Jul. 4—Several hundred people gathered along Main Street, Oneonta to watch the Hometown Fourth of July parade Monday, July 4.
Children and adults were decked out in red, white and blue to celebrate the nation's birthday and enjoy an old fashioned parade. Most of the cars in the municipal parking lot were from the state, however, cars from Alabama, Virginia, New Jersey and Massachusetts were also present, making the parade a well-attended event.
This year's parade was about 45 minutes long, was dedicated to David and Lois Brenner and was emceed by Doug Brenner. SUNY Oneonta President Alberto Cardelle was this year's grand marshal.
The Pindars Corners, West Oneonta and Unadilla volunteer fire departments had trucks in the parade and the City of Oneonta Fire Department's Ladder Truck was the parade's caboose. The parade was led by the Oneonta City Police.
In addition to the police and fire departments, which competed to see whose fire truck made the loudest siren, the parade featured several classic cars and community organizations and businesses marching or riding in the parade. Members of the Daughters of the American Revolution handed out American flags to children along the route. Children were able to snatch up lots of candy along the side of the street as it was tossed to them.
During the parade, several performances were held in front of the emcee's booth in front of Muller Plaza. Elite Dance Studio performed a dance routine to Bruce Springsteen's "Born in the USA" and Harmony Martial Arts at demonstrated some martial arts moves. Mike the Juggler, DrumQuest and Cosmic Karma Fire, who were also going to perform at Neahwa Park also performed in front of the emcee booth to entice people to come to the park and enjoy the afternoon.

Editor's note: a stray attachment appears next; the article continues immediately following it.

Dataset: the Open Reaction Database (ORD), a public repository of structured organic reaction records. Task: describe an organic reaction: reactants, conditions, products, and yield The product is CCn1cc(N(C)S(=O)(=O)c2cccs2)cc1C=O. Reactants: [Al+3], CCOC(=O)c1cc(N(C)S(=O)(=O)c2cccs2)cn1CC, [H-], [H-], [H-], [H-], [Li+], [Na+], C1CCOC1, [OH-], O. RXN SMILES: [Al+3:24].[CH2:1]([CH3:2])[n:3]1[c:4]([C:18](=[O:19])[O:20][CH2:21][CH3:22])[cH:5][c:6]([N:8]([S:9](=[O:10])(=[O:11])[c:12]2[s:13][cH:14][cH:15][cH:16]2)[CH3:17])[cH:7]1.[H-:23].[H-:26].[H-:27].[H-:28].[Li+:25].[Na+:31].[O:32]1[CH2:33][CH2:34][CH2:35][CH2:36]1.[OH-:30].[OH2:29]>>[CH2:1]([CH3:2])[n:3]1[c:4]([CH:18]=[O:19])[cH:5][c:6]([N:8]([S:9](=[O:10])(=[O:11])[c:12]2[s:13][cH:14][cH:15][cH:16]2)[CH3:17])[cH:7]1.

Many people followed the city of Oneonta Fire Department's ladder truck on foot down the sidewalks along South Main Street to Market Street. While the fire truck turned right, the pedestrians turned left to get to Neahwa Park and all of the events happening there.
The park was busy. Families and/or friends enjoyed picnics together with a blanket spread out under the shade trees or at picnic tables dotted throughout the park. People sat in chairs to watch performances at the stage area by the pond or the basketball court.
Children made sand art or got their face painted at different booths.
Sadie Ryan of New Jersey said she comes every year with her family to see her grandparents and they all come to the Hometown Fourth to have fun.
Stephanie Reed and her family from Schenevus said they come every year to watch the parade and go to the park. "The kids have a good time and so do we," she said.
Others made their way to the historic red caboose. The caboose is only open once a year for tours by the Greater Oneonta Historical Society and there was a line to get in for a tour.
The caboose has been at the park since 1924 and was built in Oneonta, Bob Brzozowski, a volunteer at GOHS, said. Brzozowski and Bhanu Gaur gave a history lesson about the caboose before people could enter.
"It's my first time going in myself," Gaur said. "I love it."
The caboose was the meeting room of eight men who started the Brotherhood of Railroad Brakemen labor union at the Oneonta railyards in 1883, Gaur said. That labor union then became the Brotherhood of Trainmen then the United Transportation Union, he said.
"It all grew from this caboose," Gaur said.
The caboose was so important, the Smithsonian Institution wanted it moved to Washington, D.C., he said.
Brzozowski said between 200 and 400 people walk through the caboose every July 4. It was the first time it was open since 2019, he said.
The event, which ended with a fireworks display and after party, was presented by the city of Oneonta, Five Star Subaru and First Night Oneonta.
Vicky Klukkert, staff writer, can be reached at firstname.lastname@example.org or 607-441-7221.